Another worker injured in the clash died on Saturday.

With the defendants questioned over two previous days, the court Tuesday heard from 18 police and military police officers who all claimed that they were attacked first and injured by rampaging “anarchists” throwing rocks and Molotov cocktails.

“Our superiors asked us to negotiate with them, but they did not listen to us,” said Ouk Sambath, deputy police chief of Prampi Makara district. “Actually, they insulted us, saying, ‘You police are yuon [an at times derogatory term for Vietnamese], you are dogs.’”

After that, he said, “the group of anarchists attacked us with pieces of stone, burning bottles of gasoline, pieces of wood and tables…. I was hit in the nose and face with stones, then I was knocked unconscious. When I woke up I was in Preah Kossamak Hospital.”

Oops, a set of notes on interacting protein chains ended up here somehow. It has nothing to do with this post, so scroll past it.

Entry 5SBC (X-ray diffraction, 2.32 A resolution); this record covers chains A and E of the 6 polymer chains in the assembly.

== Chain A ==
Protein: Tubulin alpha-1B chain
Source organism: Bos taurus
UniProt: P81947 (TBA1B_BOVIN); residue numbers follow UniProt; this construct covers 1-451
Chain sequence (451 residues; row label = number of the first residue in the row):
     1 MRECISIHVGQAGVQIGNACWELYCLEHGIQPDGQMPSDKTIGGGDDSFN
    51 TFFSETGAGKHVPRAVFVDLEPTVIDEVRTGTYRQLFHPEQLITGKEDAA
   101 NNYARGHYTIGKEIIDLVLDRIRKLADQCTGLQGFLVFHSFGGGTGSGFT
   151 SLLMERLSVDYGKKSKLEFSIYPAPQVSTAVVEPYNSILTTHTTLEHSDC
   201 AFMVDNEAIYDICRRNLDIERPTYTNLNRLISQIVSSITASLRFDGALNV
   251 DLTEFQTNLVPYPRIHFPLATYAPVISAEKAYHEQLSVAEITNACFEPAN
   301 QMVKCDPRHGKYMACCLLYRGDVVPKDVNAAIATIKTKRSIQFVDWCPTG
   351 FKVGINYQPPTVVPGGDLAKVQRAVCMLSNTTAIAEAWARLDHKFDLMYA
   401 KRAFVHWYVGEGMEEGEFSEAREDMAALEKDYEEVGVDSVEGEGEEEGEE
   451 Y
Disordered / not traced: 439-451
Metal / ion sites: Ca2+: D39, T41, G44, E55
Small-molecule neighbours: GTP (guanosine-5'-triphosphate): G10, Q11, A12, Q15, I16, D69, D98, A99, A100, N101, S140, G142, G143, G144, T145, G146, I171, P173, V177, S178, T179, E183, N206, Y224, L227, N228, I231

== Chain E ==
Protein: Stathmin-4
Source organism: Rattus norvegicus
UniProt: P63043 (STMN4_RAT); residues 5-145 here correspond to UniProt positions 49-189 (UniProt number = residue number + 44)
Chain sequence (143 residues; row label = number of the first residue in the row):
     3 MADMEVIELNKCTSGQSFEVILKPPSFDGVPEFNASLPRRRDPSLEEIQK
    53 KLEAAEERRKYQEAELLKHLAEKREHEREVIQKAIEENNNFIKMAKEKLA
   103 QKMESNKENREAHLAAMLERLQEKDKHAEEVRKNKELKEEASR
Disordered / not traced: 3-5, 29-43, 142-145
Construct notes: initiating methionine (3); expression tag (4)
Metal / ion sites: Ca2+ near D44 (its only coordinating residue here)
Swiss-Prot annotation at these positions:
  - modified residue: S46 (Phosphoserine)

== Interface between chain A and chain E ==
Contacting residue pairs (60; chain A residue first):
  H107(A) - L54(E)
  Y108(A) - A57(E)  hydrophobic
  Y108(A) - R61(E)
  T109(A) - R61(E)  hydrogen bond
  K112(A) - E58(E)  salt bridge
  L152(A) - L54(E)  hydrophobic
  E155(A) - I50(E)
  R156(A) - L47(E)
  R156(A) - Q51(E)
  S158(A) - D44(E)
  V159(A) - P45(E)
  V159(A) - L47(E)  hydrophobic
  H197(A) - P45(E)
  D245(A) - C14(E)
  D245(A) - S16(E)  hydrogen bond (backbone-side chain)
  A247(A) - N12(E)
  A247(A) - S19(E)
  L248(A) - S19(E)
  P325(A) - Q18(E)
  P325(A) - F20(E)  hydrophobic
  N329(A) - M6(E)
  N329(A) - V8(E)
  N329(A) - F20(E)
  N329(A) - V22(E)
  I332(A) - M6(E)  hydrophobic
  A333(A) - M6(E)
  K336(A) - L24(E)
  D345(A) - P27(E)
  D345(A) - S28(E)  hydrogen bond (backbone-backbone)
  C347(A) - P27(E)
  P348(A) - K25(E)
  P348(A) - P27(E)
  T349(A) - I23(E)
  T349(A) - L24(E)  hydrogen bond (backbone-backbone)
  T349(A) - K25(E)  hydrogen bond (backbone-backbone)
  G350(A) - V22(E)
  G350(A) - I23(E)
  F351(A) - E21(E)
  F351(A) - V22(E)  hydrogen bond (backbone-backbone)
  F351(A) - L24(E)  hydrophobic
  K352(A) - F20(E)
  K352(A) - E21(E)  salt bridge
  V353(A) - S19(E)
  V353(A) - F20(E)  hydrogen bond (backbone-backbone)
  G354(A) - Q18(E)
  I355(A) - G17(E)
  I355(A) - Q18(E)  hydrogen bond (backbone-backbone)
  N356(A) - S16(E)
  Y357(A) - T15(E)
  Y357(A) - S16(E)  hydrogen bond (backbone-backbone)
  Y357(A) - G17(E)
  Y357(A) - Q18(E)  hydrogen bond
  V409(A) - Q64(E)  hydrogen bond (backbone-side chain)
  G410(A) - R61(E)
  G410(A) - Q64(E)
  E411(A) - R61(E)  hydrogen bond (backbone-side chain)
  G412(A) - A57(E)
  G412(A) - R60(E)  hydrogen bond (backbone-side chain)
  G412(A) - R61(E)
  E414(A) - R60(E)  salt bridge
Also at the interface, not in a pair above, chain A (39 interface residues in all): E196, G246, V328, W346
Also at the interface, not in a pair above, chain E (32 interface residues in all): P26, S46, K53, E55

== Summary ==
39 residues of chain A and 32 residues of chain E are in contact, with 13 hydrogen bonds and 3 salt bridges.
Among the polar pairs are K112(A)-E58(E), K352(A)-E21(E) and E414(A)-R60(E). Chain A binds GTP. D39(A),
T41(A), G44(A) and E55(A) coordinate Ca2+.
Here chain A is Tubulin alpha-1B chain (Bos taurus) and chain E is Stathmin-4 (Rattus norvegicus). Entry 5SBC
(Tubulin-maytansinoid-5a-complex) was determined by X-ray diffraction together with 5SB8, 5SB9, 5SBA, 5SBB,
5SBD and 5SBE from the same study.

Like every other officer Tuesday, Phnom Penh deputy military police commander Kong Kiri told the court much the same story. When Ham Sunrith, a lawyer for the defendants, asked how it happened that protesters were shot, Mr. Kiri said he had no idea.

“We had no guns, only riot uniforms, so I don’t know who shot at them,” he said.

When Mr. Sunrith presented a photo of a military police officer firing a rifle, Mr. Kiri grew angry and shouted back at the lawyer, accusing him of disrespect.

“I don’t know who he is because there were a lot of forces who came from different units,” Mr. Kiri said.

When the lawyer persisted, asking why the officers had beaten his clients, Judge Leang Samnath put a quick stop to the line of questioning, claiming it was not relevant.